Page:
Nezar Hamze stood before those crowded into the mosque's prayer room, speaking through his headset mike. He explained their rights to self-defense and talked up the benefits of home security systems. And had all the women received their complimentary canisters of pepper spray? Nods spread across the room.

Good, said Hamze, nodding too. "I want to move on to extremism."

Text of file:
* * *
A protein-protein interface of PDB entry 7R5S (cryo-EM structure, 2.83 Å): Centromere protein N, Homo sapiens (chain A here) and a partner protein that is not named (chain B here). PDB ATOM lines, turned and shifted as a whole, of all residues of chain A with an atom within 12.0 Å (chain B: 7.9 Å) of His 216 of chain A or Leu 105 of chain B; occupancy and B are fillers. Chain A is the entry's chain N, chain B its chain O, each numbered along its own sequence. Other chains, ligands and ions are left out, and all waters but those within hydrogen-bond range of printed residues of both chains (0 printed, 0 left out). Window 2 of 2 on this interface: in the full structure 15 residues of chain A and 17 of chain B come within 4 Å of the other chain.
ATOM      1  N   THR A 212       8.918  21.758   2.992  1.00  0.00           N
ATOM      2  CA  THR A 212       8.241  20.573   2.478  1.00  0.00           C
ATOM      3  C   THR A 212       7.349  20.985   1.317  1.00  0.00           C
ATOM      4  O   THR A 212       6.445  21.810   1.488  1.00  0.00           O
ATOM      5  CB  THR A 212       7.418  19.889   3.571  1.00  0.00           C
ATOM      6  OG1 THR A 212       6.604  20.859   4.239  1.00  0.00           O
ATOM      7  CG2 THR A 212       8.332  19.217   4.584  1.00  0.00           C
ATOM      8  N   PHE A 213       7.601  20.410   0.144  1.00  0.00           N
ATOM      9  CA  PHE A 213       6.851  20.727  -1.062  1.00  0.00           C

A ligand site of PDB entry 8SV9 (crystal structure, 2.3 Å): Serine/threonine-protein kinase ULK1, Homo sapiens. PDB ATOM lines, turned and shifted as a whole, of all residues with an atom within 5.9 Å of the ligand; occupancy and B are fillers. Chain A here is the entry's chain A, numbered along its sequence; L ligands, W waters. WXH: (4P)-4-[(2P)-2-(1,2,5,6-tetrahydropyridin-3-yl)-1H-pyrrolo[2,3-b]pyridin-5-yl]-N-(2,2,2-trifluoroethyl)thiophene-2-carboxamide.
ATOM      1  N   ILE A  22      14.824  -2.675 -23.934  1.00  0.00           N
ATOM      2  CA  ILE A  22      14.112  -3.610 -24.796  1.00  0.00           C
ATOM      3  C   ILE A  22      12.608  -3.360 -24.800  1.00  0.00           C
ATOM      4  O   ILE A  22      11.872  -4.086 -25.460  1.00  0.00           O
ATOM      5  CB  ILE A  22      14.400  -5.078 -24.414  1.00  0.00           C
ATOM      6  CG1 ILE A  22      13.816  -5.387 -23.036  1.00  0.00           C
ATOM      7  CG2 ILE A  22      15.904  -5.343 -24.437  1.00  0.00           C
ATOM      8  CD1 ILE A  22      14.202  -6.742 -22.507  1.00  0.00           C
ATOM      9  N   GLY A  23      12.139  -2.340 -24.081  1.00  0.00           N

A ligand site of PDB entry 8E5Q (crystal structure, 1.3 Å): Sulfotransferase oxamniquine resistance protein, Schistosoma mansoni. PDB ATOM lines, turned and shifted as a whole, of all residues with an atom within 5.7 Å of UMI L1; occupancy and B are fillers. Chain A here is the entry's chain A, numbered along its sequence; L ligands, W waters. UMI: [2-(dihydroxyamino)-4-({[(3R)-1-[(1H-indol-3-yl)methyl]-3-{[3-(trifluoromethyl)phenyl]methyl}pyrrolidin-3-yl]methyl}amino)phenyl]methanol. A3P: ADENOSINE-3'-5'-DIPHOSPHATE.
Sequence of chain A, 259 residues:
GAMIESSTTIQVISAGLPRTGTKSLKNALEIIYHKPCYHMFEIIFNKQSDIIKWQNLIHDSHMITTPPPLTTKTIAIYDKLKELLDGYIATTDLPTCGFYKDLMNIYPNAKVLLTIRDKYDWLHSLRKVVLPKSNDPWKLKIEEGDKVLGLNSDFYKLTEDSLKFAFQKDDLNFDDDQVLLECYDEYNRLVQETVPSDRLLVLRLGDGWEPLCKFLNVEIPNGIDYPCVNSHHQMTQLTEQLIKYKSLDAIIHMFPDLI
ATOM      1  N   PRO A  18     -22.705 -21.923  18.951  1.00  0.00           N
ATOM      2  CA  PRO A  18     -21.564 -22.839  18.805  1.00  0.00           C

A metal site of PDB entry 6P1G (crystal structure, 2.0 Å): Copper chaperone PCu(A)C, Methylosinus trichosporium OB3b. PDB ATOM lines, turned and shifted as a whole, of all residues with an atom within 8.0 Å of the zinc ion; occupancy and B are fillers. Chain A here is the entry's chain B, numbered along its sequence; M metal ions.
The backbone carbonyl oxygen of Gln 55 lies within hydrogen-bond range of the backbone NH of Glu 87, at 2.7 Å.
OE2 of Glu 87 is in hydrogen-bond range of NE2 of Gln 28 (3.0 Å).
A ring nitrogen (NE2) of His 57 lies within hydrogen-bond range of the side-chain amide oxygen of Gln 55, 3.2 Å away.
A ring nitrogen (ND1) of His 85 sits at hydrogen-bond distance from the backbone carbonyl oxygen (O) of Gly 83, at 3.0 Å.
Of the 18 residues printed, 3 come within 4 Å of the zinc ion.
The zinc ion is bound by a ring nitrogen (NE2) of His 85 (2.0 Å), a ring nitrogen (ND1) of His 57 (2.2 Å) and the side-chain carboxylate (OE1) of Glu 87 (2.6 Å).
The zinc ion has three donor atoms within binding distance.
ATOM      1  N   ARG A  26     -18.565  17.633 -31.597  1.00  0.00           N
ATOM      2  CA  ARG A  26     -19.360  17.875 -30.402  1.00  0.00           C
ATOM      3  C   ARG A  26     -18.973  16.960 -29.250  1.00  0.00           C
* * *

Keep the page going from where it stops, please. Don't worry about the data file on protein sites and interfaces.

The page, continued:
It had been 10 days since Omar Mateen, a self-declared adherent to the Islamic State, massacred 49 people at an Orlando nightclub. And Hamze, a police officer in the Broward County Sheriff's Office, wanted to prepare this mosque's congregants for what might come next.

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